The Executive Board of the International Monetary Fund (IMF) has completed the first review of Sierra Leone’s performance under an SDR 31.1 million (about US$46.7 million) Poverty Reduction and Growth Facility (PRGF) arrangement (see Press Release 06/94). With the completion of this review, Sierra Leone would be able to draw the equivalent of SDR 4.4 million (about US$6.6 million), bringing the amount disbursed under the arrangement to the equivalent of SDR 9.1 million (about US$13.7 million).
The Board agreed to waive the nonobservance of the end-June 2006 structural performance criterion on the updating and auditing of the civil service database, as this measure has been implemented as a prior action for completion of the first review.
Following the Executive Board’s discussion on Sierra Leone, Mr. Murilo Portugal, Deputy Managing Director and Acting Chairman, said:
“The Sierra Leonean authorities are to be commended for their progress in consolidating peace and macroeconomic stability, which has supported continued robust and broad-based growth and a recent moderation in inflation. This progress places Sierra Leone, with the assistance of the international community, including the United Nations Peacebuilding Commission, in a favorable position to surmount its daunting post-conflict challenges.
“The realization of the Millennium Development Goals (MDGs) will depend on strengthened program performance, including progress towards fiscal sustainability, the avoidance of excessive debt accumulation, and strong private-sector led growth, supported by significant external financial assistance. In order to create fiscal space for poverty reduction, the Sierra Leonean authorities will need to increase the domestic revenue-to-GDP ratio, and rationalize public expenditure. A key policy measure will be civil service reforms, which should improve the quality of public services while also helping to bring the wage bill under control.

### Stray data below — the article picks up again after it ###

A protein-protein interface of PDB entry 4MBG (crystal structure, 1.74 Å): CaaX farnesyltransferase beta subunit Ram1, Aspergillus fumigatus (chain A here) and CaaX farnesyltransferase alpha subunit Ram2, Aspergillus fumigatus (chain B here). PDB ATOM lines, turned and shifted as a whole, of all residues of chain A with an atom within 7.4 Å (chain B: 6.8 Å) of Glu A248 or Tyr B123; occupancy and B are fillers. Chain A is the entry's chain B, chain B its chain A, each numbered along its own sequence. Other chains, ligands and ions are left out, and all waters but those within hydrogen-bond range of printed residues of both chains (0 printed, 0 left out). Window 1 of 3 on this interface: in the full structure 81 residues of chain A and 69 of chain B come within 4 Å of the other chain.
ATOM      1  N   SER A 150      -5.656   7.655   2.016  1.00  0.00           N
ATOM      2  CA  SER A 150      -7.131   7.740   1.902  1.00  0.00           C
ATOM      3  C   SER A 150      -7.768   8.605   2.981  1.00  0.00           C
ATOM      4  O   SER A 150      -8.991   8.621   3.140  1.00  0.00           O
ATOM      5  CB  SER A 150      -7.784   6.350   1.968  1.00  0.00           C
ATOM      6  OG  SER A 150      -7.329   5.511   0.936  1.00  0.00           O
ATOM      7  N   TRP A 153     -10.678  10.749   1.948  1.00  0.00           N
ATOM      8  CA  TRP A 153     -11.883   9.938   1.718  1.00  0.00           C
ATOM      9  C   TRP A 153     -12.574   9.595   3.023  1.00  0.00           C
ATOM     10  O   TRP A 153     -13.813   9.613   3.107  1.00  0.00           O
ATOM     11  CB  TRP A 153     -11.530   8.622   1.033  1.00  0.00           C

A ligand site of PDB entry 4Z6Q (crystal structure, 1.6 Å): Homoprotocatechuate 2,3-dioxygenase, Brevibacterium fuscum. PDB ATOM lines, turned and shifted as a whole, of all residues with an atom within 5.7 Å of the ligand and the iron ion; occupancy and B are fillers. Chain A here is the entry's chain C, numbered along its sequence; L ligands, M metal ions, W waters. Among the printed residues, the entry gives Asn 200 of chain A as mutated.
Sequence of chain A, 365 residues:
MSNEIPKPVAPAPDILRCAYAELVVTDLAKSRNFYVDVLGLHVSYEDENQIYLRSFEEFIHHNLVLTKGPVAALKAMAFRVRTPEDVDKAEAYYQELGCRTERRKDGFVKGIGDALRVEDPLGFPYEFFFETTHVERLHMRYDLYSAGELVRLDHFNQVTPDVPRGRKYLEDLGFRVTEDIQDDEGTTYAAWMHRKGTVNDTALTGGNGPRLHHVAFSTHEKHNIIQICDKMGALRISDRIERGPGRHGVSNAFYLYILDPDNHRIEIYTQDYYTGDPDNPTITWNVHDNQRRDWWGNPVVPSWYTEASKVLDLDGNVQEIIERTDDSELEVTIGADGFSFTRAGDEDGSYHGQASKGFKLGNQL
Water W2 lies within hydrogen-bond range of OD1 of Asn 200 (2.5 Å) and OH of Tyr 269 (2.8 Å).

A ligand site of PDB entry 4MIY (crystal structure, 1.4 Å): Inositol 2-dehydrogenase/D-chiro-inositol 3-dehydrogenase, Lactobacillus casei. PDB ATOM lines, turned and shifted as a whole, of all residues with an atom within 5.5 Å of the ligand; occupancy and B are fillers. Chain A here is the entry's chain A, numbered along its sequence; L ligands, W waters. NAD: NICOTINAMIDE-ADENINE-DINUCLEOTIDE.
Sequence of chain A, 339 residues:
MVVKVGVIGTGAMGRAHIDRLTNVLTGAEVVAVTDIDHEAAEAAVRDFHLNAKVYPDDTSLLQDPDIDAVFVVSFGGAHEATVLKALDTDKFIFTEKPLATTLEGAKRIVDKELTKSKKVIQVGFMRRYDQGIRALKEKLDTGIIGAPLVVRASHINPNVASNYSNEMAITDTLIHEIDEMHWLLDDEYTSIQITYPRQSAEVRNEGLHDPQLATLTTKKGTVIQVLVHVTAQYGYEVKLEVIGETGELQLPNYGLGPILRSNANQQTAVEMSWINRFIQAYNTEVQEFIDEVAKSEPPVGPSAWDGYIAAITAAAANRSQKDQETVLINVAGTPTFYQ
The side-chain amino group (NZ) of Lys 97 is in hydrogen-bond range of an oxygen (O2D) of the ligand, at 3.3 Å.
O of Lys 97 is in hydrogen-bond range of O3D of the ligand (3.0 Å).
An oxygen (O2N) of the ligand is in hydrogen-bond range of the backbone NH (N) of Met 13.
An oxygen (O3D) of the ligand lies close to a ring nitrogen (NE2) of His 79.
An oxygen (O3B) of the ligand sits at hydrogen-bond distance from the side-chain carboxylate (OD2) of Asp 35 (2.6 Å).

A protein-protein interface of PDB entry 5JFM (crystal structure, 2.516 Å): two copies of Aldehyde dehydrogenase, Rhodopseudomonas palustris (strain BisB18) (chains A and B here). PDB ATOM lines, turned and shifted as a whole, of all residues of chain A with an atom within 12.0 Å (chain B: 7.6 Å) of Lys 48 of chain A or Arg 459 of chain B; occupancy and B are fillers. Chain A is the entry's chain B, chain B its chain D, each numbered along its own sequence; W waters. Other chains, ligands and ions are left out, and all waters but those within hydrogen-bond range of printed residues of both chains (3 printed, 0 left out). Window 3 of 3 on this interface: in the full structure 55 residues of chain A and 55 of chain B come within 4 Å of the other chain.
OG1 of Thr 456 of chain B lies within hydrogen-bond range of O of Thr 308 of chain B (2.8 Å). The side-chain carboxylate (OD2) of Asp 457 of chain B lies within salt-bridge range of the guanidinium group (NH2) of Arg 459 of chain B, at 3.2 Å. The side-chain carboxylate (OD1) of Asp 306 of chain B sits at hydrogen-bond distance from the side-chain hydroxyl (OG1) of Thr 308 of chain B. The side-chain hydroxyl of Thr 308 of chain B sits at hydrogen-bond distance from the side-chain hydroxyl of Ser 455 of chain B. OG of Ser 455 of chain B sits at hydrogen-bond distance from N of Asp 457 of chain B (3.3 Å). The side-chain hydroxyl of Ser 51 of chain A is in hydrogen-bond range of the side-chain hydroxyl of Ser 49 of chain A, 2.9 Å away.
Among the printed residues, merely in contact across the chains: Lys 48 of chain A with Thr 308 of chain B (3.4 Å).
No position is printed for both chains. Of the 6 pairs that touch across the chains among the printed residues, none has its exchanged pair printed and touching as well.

“Financial sector reforms will be important for fostering domestic savings and spurring investment and growth. Implementation of a comprehensive strategy to strengthen the financial system according to a firm timetable will be a crucial element of the reforms. A further important element will be sustained implementation of the Anti-Money Laundering Act.
“Vigilance will be needed to ensure the containment of inflation. In this regard, the decision to provide government securities to the Bank of Sierra Leone (BSL), which will help strengthen the monetary framework, is welcome. The authorities appropriately aim to pursue a flexible exchange rate policy which will facilitate economic adjustment to exogenous shocks.
“The acceleration of governance and other structural reforms will enhance transparency and accountability, and improve the regulatory framework. The authorities’ commitment to critical reforms in the context of the Improved Governance and Accountability Pact, and to the full implementation of the Extractive Industries Transparency Initiative is welcome.
“The provision of debt relief under the enhanced Heavily Indebted Poor Countries (HIPC) Initiative and the Multilateral Debt Relief Initiative (MDRI) will lead to a significant decline in Sierra Leone’s debt ratio, lowering the risk of debt distress. The authorities’ commitment to using freed up resources for poverty-reducing spending and their intention to borrow only on highly concessional terms are commendable. Non-Paris Club creditors are encouraged to grant debt relief in line with the HIPC framework,” Mr. Portugal said.